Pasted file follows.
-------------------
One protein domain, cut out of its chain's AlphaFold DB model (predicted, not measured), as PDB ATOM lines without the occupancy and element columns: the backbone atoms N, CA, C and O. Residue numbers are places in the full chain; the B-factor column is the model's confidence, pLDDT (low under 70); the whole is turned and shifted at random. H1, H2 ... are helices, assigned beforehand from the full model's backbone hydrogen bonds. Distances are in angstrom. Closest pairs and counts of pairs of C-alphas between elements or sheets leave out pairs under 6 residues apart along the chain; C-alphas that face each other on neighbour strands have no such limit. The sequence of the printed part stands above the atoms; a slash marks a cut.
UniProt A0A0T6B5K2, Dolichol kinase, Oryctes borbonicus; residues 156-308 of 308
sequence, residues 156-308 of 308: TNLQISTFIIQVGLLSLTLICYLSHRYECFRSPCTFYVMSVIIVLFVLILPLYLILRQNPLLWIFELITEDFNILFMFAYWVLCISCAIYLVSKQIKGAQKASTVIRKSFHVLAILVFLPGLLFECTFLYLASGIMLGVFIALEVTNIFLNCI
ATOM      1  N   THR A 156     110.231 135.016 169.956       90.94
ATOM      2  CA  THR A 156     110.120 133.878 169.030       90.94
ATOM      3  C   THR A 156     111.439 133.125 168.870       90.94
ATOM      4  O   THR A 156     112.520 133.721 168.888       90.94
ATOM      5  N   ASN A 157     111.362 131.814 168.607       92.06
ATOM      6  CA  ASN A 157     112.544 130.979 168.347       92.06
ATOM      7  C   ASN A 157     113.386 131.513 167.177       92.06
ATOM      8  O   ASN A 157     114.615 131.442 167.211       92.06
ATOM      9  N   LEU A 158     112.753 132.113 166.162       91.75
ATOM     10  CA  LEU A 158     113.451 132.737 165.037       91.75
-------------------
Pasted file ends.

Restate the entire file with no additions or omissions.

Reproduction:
One protein domain, cut out of its chain's AlphaFold DB model (predicted, not measured), as PDB ATOM lines without the occupancy and element columns: the backbone atoms N, CA, C and O. Residue numbers are places in the full chain; the B-factor column is the model's confidence, pLDDT (low under 70); the whole is turned and shifted at random. H1, H2 ... are helices, assigned beforehand from the full model's backbone hydrogen bonds. Distances are in angstrom. Closest pairs and counts of pairs of C-alphas between elements or sheets leave out pairs under 6 residues apart along the chain; C-alphas that face each other on neighbour strands have no such limit. The sequence of the printed part stands above the atoms; a slash marks a cut.
UniProt A0A0T6B5K2, Dolichol kinase, Oryctes borbonicus; residues 156-308 of 308
sequence, residues 156-308 of 308: TNLQISTFIIQVGLLSLTLICYLSHRYECFRSPCTFYVMSVIIVLFVLILPLYLILRQNPLLWIFELITEDFNILFMFAYWVLCISCAIYLVSKQIKGAQKASTVIRKSFHVLAILVFLPGLLFECTFLYLASGIMLGVFIALEVTNIFLNCI
ATOM      1  N   THR A 156     110.231 135.016 169.956       90.94
ATOM      2  CA  THR A 156     110.120 133.878 169.030       90.94
ATOM      3  C   THR A 156     111.439 133.125 168.870       90.94
ATOM      4  O   THR A 156     112.520 133.721 168.888       90.94
ATOM      5  N   ASN A 157     111.362 131.814 168.607       92.06
ATOM      6  CA  ASN A 157     112.544 130.979 168.347       92.06
ATOM      7  C   ASN A 157     113.386 131.513 167.177       92.06
ATOM      8  O   ASN A 157     114.615 131.442 167.211       92.06
ATOM      9  N   LEU A 158     112.753 132.113 166.162       91.75
ATOM     10  CA  LEU A 158     113.451 132.737 165.037       91.75